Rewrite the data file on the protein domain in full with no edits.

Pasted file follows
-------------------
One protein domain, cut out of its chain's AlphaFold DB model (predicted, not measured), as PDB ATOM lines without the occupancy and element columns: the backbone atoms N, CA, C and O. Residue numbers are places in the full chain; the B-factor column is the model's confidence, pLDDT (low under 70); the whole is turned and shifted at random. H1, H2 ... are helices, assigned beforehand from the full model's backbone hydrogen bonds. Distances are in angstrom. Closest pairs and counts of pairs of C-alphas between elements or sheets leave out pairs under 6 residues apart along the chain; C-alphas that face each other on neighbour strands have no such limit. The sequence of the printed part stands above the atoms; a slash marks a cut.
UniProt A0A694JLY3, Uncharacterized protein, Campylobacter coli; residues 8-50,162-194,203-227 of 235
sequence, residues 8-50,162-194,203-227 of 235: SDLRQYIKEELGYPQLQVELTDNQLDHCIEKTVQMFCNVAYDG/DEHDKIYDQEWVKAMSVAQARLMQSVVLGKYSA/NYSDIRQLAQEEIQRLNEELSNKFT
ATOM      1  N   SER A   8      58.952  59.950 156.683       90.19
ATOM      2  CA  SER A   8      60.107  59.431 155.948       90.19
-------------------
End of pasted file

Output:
One protein domain, cut out of its chain's AlphaFold DB model (predicted, not measured), as PDB ATOM lines without the occupancy and element columns: the backbone atoms N, CA, C and O. Residue numbers are places in the full chain; the B-factor column is the model's confidence, pLDDT (low under 70); the whole is turned and shifted at random. H1, H2 ... are helices, assigned beforehand from the full model's backbone hydrogen bonds. Distances are in angstrom. Closest pairs and counts of pairs of C-alphas between elements or sheets leave out pairs under 6 residues apart along the chain; C-alphas that face each other on neighbour strands have no such limit. The sequence of the printed part stands above the atoms; a slash marks a cut.
UniProt A0A694JLY3, Uncharacterized protein, Campylobacter coli; residues 8-50,162-194,203-227 of 235
sequence, residues 8-50,162-194,203-227 of 235: SDLRQYIKEELGYPQLQVELTDNQLDHCIEKTVQMFCNVAYDG/DEHDKIYDQEWVKAMSVAQARLMQSVVLGKYSA/NYSDIRQLAQEEIQRLNEELSNKFT
ATOM      1  N   SER A   8      58.952  59.950 156.683       90.19
ATOM      2  CA  SER A   8      60.107  59.431 155.948       90.19